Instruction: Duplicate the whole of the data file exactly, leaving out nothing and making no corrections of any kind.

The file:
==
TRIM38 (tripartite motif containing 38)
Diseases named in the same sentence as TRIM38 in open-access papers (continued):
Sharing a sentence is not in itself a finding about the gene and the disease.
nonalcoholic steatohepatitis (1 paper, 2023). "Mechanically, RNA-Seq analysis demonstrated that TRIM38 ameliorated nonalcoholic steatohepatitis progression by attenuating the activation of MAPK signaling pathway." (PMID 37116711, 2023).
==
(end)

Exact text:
TRIM38 (tripartite motif containing 38)
Diseases named in the same sentence as TRIM38 in open-access papers (continued):
Sharing a sentence is not in itself a finding about the gene and the disease.
nonalcoholic steatohepatitis (1 paper, 2023). "Mechanically, RNA-Seq analysis demonstrated that TRIM38 ameliorated nonalcoholic steatohepatitis progression by attenuating the activation of MAPK signaling pathway." (PMID 37116711, 2023).